Thursday, December 07, 2006

Virgin Cocktails @ Sushi Samba

From my article on cocktails for InsideOut:
The term “virgin cocktails” conjures images of frosty beverages garnished with mini-paper umbrellas and canned maraschino cherries. And of course, the absence of alcohol. For pregnant women, designated drivers or those who are not yet legal (for drinking, that is), the best one could hope for when meeting for cocktails is juice or a carbonated beverage of choice. But cocktail culture is becoming more about using sophisticated ingredients than getting buzzed, and non-alcoholic cocktails are popping up on trendy menus around the globe. Sushi Samba Dromo, the South Beach outpost of the New York-based Brazilian-Japanese chain, glamorizes this neglected cocktail category and restores the honor to virgin cocktails with a healthy selection of non-alcoholic drinks.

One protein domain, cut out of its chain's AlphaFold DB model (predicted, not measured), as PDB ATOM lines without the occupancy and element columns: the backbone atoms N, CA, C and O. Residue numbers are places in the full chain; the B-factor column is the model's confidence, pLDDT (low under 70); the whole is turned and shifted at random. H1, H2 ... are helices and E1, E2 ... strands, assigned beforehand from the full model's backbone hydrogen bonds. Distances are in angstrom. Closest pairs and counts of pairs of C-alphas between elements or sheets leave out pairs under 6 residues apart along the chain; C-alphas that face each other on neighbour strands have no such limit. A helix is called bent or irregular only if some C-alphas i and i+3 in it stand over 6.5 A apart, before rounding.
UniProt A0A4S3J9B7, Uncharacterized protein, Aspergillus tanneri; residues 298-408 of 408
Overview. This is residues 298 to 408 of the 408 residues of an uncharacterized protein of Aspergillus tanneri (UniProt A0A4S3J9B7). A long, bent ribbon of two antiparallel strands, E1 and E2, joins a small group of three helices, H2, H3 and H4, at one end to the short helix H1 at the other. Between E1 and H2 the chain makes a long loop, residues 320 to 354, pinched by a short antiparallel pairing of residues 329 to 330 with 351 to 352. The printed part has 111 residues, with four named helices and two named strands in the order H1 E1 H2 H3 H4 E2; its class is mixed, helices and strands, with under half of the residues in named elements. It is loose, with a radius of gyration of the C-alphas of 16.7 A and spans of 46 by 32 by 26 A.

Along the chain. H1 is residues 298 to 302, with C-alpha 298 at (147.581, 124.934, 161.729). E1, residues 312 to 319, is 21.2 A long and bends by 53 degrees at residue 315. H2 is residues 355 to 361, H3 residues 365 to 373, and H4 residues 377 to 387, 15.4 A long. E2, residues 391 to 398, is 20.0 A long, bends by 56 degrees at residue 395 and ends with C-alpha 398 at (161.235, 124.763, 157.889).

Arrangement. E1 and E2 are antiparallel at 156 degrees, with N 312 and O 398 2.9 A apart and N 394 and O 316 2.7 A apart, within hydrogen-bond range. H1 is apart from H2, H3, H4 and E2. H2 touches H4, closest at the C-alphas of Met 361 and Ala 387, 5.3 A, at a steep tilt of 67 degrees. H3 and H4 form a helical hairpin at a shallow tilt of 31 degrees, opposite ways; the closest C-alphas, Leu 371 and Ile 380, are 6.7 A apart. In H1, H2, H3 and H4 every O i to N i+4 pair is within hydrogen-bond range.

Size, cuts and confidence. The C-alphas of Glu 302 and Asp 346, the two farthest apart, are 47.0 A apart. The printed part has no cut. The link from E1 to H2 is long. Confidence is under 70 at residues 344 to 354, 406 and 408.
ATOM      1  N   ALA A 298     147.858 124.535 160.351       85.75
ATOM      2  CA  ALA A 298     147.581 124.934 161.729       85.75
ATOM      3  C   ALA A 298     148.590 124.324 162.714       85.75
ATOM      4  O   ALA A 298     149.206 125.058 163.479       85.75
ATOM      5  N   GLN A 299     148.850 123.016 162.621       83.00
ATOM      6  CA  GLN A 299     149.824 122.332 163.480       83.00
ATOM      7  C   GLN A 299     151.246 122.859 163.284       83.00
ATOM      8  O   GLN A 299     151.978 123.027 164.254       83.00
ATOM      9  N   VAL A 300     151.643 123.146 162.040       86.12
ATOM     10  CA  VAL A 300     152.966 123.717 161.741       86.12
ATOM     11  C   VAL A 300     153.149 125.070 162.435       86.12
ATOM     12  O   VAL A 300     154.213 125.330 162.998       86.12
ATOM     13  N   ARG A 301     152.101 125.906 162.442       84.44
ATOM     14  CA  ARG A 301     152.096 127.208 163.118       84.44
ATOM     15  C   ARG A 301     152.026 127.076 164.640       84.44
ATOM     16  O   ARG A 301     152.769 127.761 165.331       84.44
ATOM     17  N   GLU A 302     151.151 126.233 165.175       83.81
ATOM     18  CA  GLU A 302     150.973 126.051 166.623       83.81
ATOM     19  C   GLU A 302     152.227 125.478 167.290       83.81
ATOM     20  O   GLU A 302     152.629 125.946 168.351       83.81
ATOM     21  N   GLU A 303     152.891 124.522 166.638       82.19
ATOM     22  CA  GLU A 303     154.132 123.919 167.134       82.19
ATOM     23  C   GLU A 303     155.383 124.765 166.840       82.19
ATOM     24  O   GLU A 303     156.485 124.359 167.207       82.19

The selections are all composed of fresh ingredients, exotic fruits, are labor-intensive and are all quite sweet. From the “Watermelon Mojo”made from fresh squeezed watermelon and kalamancy lime juice served in a martini glass to the “Ruby Smash” with pureed red currants and guava juice shaken and served in a wine glass, the drinks are refreshing but it is the curiously named “Acai Fizz” (above) that deserves the most attention.

The acai (pronounced ah-sigh-ee), a palm berry fruit harvested in the Amazon rainforest, jammy in texture with a deep purple color, is stirring things up in the energy drink world. These Brazilian berries are nutritional powerhouses boasting vitamins A, C and E and the antioxidant anthocyanin – the healthful pigment found in blueberries and wine.

For the “Acai Fizz” Sushi Samba bartender Leo Lopez cracks an egg white into a cocktail shaker, adds simple syrup and acai puree and homogenizes the mix until it is smooth, frothy and henna-colored. Topping it with the tangy energy drink V + V citrus gives the drink a heart-blasting thump of caffeine and, well, fizz. A velvety sip of the acai cocktail rewards with chocolaty undernotes and a sweetness reminiscent of red bean, a prominent ingredient in Japanese desserts.

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